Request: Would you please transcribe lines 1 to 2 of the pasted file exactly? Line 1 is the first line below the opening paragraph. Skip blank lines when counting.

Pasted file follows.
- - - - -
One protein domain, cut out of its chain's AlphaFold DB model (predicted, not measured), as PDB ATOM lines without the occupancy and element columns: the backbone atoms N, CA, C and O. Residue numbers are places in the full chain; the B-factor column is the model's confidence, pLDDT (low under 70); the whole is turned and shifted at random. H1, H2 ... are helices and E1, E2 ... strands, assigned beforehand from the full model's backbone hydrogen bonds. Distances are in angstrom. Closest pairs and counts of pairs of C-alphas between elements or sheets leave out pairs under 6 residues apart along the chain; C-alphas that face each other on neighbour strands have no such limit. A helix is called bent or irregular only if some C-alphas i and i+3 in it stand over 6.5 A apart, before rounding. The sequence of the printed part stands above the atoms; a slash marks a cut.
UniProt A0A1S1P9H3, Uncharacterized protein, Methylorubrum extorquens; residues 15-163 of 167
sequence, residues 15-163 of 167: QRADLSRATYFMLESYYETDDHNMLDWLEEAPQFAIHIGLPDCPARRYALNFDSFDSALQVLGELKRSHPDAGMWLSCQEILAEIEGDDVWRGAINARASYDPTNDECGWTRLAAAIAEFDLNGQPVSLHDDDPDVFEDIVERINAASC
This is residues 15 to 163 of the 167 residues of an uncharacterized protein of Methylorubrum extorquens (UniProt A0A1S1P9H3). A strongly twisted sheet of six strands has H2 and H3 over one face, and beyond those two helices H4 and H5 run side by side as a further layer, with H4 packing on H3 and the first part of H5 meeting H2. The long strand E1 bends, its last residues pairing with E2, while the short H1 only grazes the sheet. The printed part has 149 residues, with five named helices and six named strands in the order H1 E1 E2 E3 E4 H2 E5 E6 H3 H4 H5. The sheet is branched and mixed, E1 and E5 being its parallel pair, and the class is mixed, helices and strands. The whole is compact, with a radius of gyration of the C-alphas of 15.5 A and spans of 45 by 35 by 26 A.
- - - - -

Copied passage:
UniProt A0A1S1P9H3, Uncharacterized protein, Methylorubrum extorquens; residues 15-163 of 167
sequence, residues 15-163 of 167: QRADLSRATYFMLESYYETDDHNMLDWLEEAPQFAIHIGLPDCPARRYALNFDSFDSALQVLGELKRSHPDAGMWLSCQEILAEIEGDDVWRGAINARASYDPTNDECGWTRLAAAIAEFDLNGQPVSLHDDDPDVFEDIVERINAASC